As a result, Southwestern Seminary is no longer affiliated with the General Baptist Convention of Texas, having thrown in its lot with the fundamentalist (and highly politicized) Southern Baptists of Texas.

By throwing in its lot with radical fundamentalists without creating opportunities for other faith groups, the TDCJ is favoring folks aligned with the pro-Republican religious right. (more…)

Evangelicals have a Perry/Bachmann Problem

A spate of recent columns in the mainstream media have dismissed concerns about Rick Perry and Michelle Bachmann’s religion as rhetorical overkill.  Do Rick and Michelle really want to transform these United States into a theocracy controlled by sectarian religionists?  Don’t be silly.

But those who have done actual research on this subject wonder why leading presidential candidates are nurturing intimate relationships with sectarian theocrats if they personally reject the logic of dominionism. Many evangelical Christians are troubled by what they are hearing from the likes of Bachmann and Perry, largely because they don’t want “dominionists” speaking for evangelical Christians.  

Greg Metzger has examined both sides of the debate from a conservative perspective and believes there’s real fire behind all the dominionist smoke.  AGB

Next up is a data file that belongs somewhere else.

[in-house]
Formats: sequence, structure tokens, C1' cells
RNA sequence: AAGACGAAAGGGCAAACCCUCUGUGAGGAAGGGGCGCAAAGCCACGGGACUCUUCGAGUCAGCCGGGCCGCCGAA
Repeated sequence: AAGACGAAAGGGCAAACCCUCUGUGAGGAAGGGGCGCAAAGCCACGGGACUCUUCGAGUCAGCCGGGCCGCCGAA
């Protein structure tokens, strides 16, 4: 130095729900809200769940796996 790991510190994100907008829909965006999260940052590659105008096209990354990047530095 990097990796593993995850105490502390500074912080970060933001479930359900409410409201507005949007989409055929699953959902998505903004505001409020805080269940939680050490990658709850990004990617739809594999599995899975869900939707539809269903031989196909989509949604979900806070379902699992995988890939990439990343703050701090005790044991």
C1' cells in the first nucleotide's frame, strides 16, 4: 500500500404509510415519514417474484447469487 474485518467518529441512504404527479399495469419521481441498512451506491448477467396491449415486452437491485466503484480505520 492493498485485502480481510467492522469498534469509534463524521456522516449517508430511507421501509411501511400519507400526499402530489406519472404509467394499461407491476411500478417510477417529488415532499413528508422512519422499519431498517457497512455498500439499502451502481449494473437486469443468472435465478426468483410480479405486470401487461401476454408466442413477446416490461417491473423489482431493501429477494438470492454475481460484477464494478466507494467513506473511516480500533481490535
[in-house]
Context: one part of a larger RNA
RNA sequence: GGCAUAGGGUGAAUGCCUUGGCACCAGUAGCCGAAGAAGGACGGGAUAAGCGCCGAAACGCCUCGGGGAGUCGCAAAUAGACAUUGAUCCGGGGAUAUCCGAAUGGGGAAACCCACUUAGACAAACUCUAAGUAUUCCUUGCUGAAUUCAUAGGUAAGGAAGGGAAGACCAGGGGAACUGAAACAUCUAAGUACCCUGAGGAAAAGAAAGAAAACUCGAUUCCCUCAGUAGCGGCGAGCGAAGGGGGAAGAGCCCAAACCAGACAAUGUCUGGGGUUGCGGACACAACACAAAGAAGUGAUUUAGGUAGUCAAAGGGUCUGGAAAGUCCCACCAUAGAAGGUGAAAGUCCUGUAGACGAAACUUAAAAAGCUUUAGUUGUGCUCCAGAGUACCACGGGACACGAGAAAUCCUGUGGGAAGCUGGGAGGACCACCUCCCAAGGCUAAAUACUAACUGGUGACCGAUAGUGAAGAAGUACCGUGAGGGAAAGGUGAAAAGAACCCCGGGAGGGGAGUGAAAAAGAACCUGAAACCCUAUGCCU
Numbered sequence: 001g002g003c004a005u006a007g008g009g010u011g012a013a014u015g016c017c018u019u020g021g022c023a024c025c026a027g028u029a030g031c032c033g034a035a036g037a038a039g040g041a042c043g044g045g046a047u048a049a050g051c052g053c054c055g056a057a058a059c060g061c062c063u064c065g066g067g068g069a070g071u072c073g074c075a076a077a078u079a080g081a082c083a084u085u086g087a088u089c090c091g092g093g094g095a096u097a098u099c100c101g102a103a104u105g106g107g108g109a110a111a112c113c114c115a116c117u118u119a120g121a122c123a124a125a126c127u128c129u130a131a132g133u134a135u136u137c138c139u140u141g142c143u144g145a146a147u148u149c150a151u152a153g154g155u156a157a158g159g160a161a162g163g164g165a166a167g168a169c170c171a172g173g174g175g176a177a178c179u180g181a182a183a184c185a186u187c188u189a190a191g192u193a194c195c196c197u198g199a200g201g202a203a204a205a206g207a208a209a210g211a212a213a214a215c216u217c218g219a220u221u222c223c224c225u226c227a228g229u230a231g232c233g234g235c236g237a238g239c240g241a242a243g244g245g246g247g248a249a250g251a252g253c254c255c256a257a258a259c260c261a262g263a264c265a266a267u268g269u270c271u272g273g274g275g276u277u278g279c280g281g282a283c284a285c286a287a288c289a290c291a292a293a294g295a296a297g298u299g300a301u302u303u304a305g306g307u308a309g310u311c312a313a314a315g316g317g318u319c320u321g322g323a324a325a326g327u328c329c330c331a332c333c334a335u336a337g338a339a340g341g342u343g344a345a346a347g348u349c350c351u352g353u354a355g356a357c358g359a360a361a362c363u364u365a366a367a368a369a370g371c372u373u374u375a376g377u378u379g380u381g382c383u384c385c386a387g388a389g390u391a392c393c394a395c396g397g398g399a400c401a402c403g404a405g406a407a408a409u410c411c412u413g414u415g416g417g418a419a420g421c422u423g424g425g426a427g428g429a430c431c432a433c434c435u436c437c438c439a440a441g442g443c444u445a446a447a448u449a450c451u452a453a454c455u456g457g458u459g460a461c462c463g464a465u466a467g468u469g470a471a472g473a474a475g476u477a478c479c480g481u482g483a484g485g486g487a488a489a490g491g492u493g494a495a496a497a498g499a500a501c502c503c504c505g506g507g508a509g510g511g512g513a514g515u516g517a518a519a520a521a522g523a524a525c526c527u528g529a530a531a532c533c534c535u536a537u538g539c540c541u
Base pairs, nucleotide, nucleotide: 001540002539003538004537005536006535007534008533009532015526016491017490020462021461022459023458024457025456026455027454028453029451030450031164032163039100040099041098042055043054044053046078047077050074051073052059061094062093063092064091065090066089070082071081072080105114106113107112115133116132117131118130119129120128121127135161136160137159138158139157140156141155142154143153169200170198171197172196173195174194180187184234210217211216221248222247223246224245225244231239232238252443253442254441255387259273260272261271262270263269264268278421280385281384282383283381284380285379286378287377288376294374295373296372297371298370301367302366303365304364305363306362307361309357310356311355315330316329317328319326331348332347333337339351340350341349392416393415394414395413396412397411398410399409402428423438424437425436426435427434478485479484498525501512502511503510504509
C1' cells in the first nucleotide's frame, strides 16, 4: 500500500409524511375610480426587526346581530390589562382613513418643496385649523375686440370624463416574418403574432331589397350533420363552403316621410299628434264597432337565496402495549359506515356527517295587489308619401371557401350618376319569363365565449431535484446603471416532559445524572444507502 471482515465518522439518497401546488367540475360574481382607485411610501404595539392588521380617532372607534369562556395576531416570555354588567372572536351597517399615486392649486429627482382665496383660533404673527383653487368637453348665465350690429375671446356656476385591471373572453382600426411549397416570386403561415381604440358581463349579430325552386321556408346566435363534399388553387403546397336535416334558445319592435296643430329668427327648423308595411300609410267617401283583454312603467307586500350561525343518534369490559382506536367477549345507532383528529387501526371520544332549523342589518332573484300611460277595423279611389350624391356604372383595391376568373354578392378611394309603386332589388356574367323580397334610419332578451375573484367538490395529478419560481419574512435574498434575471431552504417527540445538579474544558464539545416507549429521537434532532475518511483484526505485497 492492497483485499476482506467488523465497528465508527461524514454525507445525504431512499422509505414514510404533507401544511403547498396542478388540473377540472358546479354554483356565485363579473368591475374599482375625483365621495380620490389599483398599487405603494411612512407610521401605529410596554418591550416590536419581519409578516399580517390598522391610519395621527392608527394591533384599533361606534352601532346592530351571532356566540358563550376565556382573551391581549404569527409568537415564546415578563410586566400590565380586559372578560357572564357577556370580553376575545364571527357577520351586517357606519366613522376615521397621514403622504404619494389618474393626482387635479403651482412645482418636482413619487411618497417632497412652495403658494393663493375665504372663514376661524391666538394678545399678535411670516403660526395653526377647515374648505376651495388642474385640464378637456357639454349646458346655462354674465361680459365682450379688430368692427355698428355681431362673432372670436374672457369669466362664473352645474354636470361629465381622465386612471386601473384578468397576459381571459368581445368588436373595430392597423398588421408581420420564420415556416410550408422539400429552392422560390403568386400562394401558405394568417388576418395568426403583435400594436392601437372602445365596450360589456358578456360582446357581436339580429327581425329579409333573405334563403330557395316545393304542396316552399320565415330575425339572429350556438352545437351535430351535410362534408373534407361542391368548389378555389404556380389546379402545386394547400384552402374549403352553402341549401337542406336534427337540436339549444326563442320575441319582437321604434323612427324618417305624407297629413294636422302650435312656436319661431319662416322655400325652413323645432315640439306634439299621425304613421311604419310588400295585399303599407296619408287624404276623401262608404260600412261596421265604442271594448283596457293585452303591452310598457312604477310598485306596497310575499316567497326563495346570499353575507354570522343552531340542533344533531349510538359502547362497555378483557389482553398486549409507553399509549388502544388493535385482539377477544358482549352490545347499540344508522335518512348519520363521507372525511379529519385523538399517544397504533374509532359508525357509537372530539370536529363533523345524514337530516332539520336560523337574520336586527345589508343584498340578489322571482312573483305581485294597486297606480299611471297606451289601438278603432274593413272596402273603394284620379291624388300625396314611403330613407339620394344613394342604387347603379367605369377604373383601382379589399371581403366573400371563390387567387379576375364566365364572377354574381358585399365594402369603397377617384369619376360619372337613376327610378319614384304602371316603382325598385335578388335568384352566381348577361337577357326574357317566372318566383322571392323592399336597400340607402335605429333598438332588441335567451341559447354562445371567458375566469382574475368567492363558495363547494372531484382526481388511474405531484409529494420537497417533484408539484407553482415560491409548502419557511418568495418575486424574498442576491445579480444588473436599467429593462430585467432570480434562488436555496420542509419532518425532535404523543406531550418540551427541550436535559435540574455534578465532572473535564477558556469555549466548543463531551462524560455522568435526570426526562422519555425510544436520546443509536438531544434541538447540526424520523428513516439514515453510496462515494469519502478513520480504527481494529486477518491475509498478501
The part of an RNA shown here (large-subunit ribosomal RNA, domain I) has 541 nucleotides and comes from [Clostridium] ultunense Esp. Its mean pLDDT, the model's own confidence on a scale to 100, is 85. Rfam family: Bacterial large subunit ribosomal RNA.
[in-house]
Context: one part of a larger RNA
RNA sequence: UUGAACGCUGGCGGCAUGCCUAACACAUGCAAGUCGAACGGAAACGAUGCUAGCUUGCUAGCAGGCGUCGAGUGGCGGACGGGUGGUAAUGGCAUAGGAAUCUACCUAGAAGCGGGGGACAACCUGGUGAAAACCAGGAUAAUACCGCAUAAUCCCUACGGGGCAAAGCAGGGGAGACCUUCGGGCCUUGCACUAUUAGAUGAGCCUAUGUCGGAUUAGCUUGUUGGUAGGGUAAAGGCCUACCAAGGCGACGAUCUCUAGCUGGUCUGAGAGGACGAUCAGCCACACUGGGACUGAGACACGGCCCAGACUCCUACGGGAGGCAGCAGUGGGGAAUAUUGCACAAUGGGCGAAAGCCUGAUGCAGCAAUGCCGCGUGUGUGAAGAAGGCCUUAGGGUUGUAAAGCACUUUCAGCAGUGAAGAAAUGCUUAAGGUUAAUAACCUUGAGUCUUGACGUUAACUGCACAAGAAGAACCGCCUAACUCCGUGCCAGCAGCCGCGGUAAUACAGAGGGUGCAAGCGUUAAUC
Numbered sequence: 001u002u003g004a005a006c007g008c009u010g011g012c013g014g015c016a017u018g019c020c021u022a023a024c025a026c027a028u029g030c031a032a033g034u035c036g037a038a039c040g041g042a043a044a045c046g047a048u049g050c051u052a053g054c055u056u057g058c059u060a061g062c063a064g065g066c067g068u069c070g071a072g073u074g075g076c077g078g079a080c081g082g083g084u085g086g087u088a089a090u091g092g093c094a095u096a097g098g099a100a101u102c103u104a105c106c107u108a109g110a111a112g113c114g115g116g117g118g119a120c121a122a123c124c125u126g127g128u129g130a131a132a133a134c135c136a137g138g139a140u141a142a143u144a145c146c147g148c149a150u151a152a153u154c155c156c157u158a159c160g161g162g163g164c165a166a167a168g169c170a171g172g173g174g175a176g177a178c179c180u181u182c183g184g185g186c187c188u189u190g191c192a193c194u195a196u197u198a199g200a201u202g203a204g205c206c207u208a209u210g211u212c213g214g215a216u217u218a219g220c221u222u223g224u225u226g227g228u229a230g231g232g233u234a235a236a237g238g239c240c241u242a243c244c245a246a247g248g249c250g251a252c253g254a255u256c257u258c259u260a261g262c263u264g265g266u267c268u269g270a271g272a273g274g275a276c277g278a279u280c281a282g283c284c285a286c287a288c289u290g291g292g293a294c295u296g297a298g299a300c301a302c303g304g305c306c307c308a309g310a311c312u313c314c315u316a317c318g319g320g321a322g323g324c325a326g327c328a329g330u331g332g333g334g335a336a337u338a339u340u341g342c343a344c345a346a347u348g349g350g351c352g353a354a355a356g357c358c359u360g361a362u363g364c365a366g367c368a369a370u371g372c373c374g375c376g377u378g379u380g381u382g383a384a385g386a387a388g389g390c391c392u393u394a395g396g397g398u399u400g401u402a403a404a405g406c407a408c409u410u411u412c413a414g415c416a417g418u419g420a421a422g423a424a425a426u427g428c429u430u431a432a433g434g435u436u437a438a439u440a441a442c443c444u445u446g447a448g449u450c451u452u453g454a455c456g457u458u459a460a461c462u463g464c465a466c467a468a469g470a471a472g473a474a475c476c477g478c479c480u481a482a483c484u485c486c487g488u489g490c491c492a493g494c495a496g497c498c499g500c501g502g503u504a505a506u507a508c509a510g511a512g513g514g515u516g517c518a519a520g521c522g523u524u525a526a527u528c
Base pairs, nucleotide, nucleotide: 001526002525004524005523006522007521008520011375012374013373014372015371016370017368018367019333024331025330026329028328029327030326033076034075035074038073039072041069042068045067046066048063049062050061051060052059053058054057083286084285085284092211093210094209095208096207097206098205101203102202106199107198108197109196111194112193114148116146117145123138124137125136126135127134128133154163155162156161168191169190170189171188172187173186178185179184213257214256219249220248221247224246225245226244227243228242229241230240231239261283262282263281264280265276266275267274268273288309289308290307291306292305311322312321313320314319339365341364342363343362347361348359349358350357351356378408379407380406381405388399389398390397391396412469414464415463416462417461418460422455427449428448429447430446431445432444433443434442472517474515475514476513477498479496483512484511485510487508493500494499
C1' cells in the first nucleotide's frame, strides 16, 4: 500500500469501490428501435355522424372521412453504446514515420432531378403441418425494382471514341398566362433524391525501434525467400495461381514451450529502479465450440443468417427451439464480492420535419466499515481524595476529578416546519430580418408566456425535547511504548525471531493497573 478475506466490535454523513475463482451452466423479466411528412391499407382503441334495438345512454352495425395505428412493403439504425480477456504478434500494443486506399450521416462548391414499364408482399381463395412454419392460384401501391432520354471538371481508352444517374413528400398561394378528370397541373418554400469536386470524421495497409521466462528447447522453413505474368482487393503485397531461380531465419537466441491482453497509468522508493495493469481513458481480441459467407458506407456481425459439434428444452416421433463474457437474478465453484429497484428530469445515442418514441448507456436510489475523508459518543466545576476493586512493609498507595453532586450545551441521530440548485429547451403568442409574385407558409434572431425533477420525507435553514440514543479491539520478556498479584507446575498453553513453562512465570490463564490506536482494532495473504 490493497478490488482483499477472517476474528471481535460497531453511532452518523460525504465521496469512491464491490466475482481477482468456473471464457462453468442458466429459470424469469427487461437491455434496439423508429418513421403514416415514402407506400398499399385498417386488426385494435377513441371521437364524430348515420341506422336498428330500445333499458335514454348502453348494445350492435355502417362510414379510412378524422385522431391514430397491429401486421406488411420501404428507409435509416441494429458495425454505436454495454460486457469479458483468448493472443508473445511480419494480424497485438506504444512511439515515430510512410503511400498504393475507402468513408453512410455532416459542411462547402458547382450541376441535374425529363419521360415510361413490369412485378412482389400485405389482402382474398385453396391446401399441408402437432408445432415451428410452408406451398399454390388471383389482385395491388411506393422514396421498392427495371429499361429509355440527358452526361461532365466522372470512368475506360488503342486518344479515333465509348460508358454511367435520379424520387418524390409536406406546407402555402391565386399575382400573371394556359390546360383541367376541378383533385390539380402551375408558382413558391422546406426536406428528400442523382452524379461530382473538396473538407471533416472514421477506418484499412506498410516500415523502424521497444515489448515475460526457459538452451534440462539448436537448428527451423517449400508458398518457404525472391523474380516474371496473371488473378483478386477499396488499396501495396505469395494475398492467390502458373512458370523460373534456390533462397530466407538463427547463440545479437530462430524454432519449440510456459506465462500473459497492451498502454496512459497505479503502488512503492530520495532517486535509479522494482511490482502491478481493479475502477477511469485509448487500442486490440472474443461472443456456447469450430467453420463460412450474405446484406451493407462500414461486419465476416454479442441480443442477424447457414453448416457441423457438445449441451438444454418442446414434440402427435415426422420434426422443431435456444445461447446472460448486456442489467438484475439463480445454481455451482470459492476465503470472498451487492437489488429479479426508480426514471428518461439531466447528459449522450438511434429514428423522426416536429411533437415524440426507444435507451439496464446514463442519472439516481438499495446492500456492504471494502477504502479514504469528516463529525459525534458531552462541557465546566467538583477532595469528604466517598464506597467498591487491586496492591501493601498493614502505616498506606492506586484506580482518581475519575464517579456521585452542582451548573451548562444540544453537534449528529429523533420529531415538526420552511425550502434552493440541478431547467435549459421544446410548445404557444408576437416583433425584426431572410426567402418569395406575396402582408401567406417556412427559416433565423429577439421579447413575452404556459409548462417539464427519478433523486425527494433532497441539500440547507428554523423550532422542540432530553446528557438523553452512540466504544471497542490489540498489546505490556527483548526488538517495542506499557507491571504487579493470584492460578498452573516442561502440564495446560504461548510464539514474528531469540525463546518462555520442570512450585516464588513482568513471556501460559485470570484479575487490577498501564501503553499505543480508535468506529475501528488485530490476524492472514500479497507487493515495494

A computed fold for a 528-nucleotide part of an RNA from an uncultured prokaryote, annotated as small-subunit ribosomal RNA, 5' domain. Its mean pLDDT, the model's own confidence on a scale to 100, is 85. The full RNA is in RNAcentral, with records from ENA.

Evangelicalism’s Perry/Bachmann Problem

By Greg Metzger

I have been dealing this week with a major frustration: Extremely poor reporting and commentary in major secular media on Governor Perry and Michelle Bachmann has led to a flurry of superficial rejoinders by Christian thinkers who I respect and whose opinions matter. Key examples of the former are Ryan Lizza’s lengthy piece in The New Yorker on Bachmann,Sarah Posner’s post at Slate, and Bill Keller’s article in the New York Times Magazine; key examples of the latter are Lisa Miller and Michael Gerson inThe Washington PostCharlotte Allen in The Los Angeles Times andDouglas Groothius and Scot McKnight at Patheos. Even Ross Douthat, while going further in his acknowledgement of the seriousness of the questions, still misses the core issues. (more…)

Faith as an Engine of Criminal Justice Reform

By Harinder Singh

With all attention currently on the debt ceiling in the US, the faith community is calling on leadership to save money through addressing the wasteful costs of incarcerating 2.3 million Americans.

On June 16, 2011, I joined a cadre of 23 interfaith religious leaders from throughout the US in support of the National Criminal Justice Commission Act in visiting our congressional representatives and the White House.  I met with representatives from Texas and California in their offices on Capitol Hill as part of a fly-in organized by the Faith in Action Working Group of the Justice Roundtable. I participated in this critical action because correcting injustices in our prison systems needs to be a state and national priority, fueled especially by all who claim to be driven by religious convictions. An avenue for this type of reform lies in the proposed creation of the National Criminal Justice Commission Act of 2011 (S. 306) (NCJCA), which was introduced with bipartisan support in 2011 by Senator Jim Webb. Members of the Commission would be appointed by the legislative and executive branch and would be charged with undertaking comprehensive critical examination of America’s criminal justice system.